Hmm…I think that "sturdy, orderly nation" was about to be threatened more by the 1929 stock-market crash than by Smith's religion, his ethnicity, his "wet" (i.e., anti-Prohibition) views, or even by his connection to the Tammany Hall political machine.

Those who ascend what Winston Churchill called "the greasy pole" of politics have problematic or troubling elements in their background. This year, Obama --with his connection to the Rev. Jeremiah Wright and to former Weatherman William Ayres, and the unusual real estate deal that allowed him to purchase his home—is no different in this respect from Smith. And, I might add, from Senators McCain and Biden and Governor Palin.

Preposterous rumors about Smith's drunkenness—most often revolving around two aides who had to, invariably, help him up—wildly exaggerated his drinking habits. Though people made more than they should have of his connection to Tammany Hall, they ignored his close and growing friendship with moneyman John J. Raskob, whom he had named head of the Democratic National Committee—and who, after the election, employed him to head up the building of the Empire State Building and steered his political views rightward.

But, as Smith noted in his 1929 autobiography, Up to Now, when he stepped off his campaign train in Oklahoma City, "it was quite apparent to me that the foremost issue so far as that part of the country was concerned was religion." And well he might think so: the infamous large burning cross of the Ku Klux Klan was there to greet him upon his arrival, and an urban legend created by the KKK had sprung up to the effect that the New York governor was building the Holland Tunnel all the way to the Vatican!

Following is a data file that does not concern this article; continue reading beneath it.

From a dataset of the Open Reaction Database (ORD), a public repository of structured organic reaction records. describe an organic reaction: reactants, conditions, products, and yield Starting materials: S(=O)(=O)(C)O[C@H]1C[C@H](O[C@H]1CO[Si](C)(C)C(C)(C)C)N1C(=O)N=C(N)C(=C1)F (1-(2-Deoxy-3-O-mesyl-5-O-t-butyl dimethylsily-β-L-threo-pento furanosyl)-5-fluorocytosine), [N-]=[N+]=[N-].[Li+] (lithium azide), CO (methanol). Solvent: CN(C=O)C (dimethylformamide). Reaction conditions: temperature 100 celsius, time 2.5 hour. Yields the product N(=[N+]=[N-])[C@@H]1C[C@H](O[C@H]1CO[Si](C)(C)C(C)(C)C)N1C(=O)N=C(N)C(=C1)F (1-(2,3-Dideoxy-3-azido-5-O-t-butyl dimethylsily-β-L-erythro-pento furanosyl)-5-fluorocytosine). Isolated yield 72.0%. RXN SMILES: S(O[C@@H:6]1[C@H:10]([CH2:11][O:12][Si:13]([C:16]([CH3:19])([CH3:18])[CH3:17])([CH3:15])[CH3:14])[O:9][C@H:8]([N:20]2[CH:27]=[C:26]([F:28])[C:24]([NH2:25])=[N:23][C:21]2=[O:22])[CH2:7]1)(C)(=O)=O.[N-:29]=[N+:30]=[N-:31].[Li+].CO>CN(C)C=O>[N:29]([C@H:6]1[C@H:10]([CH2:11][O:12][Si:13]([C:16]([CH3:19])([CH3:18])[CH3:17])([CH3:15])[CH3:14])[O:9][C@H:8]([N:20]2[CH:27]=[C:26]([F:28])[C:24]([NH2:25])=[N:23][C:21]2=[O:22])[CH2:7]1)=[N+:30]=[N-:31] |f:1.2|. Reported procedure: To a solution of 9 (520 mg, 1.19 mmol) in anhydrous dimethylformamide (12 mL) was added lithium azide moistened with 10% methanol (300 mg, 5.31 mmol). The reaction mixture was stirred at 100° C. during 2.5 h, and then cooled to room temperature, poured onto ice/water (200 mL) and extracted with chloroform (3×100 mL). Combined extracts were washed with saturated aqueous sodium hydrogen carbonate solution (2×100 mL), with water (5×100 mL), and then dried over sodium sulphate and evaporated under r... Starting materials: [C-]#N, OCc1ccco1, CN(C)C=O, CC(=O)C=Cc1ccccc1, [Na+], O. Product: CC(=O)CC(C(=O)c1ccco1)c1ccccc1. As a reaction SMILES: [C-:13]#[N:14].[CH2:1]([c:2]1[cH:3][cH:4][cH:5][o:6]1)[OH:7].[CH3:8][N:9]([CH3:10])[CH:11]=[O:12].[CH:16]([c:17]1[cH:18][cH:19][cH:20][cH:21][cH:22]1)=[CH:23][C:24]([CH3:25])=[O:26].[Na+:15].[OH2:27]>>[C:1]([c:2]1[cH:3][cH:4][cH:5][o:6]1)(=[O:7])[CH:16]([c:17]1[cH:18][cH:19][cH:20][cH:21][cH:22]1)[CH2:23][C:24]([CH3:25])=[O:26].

His campaign entourage realized they had a problem on their hands, but they split over how to confront it. Some were in favor of ignoring it, but Smith felt that the forces of hatred needed to be confronted. And so he did.

One of the best extemporaneous speakers, Smith left no definitive written record of one of his best addresses. All we have left are subsequent newspaper accounts. But it’s clear that he charged the Republicans with introducing religion as a factor into the race; castigated the Ku Klux Klan; and denounced voting for or against him solely on the basis of his religious beliefs rather than his qualifications for the job.

At one point, Smith poured scorn on the attempt to “ inject bigotry, hatred, intolerance and un-American sectarian division into a campaign.” “There is no greater mockery in the world today,” he continued, “than the burning of the Cross by these people who are spreading this propaganda . . . while the Christ that they are supposed to adore, love and venerate . . . taught the holy, sacred writ of brotherly love.”

Barack Obama’s record in public life and his ideology are fair game for discussion—as are John McCain’s. What is not are Internet-spread fictions about Obama being a crypto-Muslim; about moving back his birthdate to when Hawaii had become a state so he could qualify as a U.S. citizen; about actually being born in Kenya; and about not reciting the Pledge of Allegiance.

Al Smith’s point—made in the midst of a frustrating, losing election—bears repeating and elaboration: there must be no place for religious or racial intolerance in American elections. We’ve been through that. That way lies peril to our system. Let’s drag the perpetrators of the lies into the spotlight, Smith-style, and expose them for the un-American frauds they are.)

Friday, September 19, 2008